The result of this research can be used as additional information to select the most suitable area for anchorage devices such as mini- implants. These findings suggest that the best quality of alveolar bone density for mini implant installation from the mesio-distal view, may be in the posterior area between the second premolar and first molar in depth of 5 mm from the crest of the alveolar bone and also in the bucco-lingual slide, may be between the first and second molars in a depth of 5 mm from the crest of alveolar bone in cleft and non-cleft patients. The insertion of mini-implants in this area, considering only the highest BMD as a factor for success, would be more interesting. But one must keep in mind that this does not always occur, because other factors may contribute to loosening the mini-implants. For mini implant installation there must be adequate cortical bone thickness and also high BMD. It is considered that BMD is a key factor for the stability of mini-implants as anchorage. BMD should be such so as to favor the mechanical retention of the mini implant in a predetermined position. There are many factors for losing mini-implants as anchorage and one of these factors is poor bone density [12-15]. BMD has an important role in a successful implant. Areas of lesser bone quality have exhibited weaker stability and higher failure rates of dental implants [16,17]. The data which one obtained from this study will serve as guidelines for choosing the best quality of alveolar BMD for the placement of mini implants or dental implants. There was a progressive increase in BMD from cleft to non-cleft patients in all areas. This study showed that the maxillary tuberosity area had a lower BMD and also showed that BMD was greater on the palatal side than the buccal side between second premolars and the first & second molars in both groups. Due to this fact anchorage devices can be applied on the palatal side. On the other hand, with respect to the aesthetic concerns of the device, and for greater mechanical control, mini implants can be inserted in the lingual side[18]. BMD can be measured in HU by CT and CBCT [8]. With CT, BMD values are presented in Hounsfield Unit (HU) based on density of air (-1,000 HU) and pure water (0 HU).The density of cortical bone ranges from±1,000 to ±1,600 HU values [19]. Turkyilmaz et al [20] determined that BMD ranged from 278 to 1,227 HU in the jaws, with a mean of 751 HU. According to Turkyilmaz et al, the variability of the different amount of DBM in the literature is due to the effect of variables such as age and sex. BMD varies according the regions of the jaws and may be affected by many factors including osteoporosis, existence or absence of cleft [21-22].
Because of the high dosage of CT and lower dose of radiation exposure of CBCT, recently CBCT has been widely used for craniofacial imaging [23].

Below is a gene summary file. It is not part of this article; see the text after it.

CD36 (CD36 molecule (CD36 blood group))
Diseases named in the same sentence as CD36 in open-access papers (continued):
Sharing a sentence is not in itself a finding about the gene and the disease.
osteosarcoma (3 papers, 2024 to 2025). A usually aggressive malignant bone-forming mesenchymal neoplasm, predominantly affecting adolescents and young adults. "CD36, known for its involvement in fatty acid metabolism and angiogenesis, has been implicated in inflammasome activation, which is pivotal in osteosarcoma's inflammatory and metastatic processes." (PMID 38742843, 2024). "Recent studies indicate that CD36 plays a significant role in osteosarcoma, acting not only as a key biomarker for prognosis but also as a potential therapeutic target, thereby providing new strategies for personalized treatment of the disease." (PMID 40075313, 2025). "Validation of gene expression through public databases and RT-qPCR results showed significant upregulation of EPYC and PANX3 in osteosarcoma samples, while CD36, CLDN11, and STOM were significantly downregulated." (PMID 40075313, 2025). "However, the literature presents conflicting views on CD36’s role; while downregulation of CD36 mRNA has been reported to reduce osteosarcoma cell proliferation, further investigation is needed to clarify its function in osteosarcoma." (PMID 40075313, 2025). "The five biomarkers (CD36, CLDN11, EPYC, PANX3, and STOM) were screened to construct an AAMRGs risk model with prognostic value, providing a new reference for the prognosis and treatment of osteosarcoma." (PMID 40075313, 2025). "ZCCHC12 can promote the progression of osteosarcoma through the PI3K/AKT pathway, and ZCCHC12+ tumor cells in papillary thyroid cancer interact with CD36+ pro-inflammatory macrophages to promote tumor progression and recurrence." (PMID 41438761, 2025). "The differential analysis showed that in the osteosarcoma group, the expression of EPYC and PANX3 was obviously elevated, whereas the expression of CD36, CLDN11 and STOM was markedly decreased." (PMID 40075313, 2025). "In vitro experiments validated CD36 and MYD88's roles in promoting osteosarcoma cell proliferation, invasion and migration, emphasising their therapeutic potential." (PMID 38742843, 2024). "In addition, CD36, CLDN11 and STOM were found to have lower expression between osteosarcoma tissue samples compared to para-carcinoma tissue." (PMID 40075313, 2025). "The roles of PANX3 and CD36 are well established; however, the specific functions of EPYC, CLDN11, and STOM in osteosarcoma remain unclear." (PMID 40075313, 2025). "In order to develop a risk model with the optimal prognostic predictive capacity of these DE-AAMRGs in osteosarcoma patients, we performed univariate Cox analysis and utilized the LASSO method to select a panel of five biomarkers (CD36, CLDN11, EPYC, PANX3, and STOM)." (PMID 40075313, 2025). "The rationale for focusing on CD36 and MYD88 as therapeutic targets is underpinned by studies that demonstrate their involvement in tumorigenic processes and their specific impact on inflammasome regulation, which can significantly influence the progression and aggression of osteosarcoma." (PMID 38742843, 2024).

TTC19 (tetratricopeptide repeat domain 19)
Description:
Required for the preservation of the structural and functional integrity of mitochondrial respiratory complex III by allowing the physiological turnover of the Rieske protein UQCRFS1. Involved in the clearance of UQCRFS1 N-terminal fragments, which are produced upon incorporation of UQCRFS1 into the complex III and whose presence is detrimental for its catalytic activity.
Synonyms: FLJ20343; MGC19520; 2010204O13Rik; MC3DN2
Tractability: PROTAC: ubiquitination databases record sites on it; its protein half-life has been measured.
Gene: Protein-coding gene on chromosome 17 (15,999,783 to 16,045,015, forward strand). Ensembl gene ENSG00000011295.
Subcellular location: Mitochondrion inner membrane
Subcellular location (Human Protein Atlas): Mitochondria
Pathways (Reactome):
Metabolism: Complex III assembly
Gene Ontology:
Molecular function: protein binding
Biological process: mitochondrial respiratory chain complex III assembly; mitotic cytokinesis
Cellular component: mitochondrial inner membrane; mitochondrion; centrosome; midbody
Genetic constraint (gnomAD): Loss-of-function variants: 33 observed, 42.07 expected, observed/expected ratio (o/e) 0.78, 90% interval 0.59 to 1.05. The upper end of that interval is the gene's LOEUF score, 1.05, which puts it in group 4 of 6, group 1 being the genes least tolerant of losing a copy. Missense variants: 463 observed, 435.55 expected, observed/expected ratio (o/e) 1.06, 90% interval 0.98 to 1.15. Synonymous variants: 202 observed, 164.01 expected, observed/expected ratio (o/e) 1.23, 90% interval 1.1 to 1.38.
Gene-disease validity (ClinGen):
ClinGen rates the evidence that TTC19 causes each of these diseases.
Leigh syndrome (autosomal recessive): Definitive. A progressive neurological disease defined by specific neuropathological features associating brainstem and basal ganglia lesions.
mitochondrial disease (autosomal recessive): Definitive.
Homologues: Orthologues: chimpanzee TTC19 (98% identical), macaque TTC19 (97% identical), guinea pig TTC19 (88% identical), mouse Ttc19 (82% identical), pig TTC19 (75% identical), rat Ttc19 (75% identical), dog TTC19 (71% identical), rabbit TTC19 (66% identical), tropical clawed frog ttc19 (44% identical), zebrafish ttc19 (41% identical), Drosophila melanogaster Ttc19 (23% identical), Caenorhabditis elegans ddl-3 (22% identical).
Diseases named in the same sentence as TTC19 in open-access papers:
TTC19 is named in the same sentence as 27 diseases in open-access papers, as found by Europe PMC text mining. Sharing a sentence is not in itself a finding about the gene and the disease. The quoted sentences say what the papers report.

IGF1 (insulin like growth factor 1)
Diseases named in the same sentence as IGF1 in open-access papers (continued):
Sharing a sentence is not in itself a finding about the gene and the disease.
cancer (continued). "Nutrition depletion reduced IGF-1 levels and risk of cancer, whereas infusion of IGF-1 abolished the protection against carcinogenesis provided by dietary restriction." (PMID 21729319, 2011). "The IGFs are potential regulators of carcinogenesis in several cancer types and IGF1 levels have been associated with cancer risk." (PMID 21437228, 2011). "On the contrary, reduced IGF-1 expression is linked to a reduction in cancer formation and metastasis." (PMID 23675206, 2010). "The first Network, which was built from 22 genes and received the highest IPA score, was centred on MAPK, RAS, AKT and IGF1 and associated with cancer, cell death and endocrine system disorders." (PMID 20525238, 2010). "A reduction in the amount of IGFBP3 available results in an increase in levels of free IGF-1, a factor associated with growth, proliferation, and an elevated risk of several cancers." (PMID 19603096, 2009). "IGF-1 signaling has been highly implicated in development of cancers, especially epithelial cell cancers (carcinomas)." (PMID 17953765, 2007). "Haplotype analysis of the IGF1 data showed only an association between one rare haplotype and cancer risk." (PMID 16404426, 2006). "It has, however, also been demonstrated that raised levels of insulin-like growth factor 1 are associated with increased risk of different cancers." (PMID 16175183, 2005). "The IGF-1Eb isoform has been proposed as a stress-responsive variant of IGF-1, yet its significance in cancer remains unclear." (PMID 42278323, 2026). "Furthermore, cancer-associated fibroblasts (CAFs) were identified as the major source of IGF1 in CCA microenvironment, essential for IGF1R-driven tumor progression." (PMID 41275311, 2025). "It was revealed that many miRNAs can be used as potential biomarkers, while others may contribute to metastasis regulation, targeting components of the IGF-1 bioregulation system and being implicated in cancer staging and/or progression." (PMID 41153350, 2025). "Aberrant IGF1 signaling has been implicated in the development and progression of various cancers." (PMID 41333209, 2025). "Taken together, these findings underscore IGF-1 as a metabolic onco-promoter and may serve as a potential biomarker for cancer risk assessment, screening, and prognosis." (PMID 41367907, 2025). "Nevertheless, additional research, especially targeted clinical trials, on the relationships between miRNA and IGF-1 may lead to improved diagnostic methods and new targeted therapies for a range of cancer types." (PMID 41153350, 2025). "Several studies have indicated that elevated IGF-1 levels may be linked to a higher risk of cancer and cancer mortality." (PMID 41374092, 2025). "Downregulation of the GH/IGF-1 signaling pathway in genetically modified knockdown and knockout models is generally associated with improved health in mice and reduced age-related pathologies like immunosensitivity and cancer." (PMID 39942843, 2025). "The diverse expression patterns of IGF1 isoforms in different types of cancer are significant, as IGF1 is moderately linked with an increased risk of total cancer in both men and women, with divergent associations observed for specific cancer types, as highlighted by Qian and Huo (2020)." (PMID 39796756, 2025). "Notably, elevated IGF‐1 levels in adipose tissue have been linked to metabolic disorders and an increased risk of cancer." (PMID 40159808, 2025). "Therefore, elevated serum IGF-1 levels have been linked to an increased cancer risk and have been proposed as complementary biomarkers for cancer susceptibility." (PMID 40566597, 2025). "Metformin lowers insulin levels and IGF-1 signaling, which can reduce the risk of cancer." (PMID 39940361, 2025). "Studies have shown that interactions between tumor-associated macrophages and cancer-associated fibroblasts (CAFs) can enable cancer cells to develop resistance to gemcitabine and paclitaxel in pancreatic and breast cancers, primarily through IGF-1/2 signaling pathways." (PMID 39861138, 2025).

Pripatnanont et al [24] found that the mean BMD after grafting in the cleft site was 426.1±120.1 HU which was statistically lower than that in the noncleft site with the mean value of 543.9 ±120.2 HU. Regarding the different types of secondary alveolar bone grafting in patients with cleft lip and palate, Scalzone et al [25] in a systematic review found that the autologous bone and the rh-BMP2 graft showed a similar effectiveness in maxillary alveolar reconstruction assessing bone graft volume and height, although the rh-BMP2 grafta relative shorter shelf life. The use of BMD using CBCT required high stability and reliability of gray values and a consistent correlation between quantitative gray values and density. Various limitations are associated with the use of Hounsfield unit values in CBCT. These issues relate to the limited-field of CBCT geometry, basic radiation physics principles and the assumptions and limitations of currently used reconstruction
algorithms [25].

5. Conclusions
BMD in non-cleft patients was higher than in cleft patients in all areas; however, the mean BMD in non-cleft patients was significantly greater than in cleft patients from the upper left to the right canines in all areas in the medio-distal slice. Significantly higher BMD was found in the labial cortical plate between the centrals on the mesio distal direction in depth of 11 mm from the alveolar crest in cleft and non-cleft patients. The highest amount of BMD was found between the first and second molars on the bucco palatal area 5 mm from the alveolar crest in cleft and non-cleft patients and the differences between them were not statistically significant. The maxillary tuberosity showed the lowest BMD.
The amount of BMD was higher in the palatal side than the buccal side both in cleft and non-cleft patients between the second premolar and the first & second molars.

Author Contributions
MSN: responsible for study design, administration, data interpretation, recruitment, statistical analysis, literature review. ART: responsible for data interpretation, critical revision and final approval of the article. AJ: responsible for the study concept, study design, data interpretation, critical revision, writing and revising the report and final approval of the article.
LN: responsible for the literature review.
AAK: responsible for data gathering, LP: responsible for drafting, data interpretation, critical revision and final approval of the article.

Acknowledgment
There is no conflict of interest.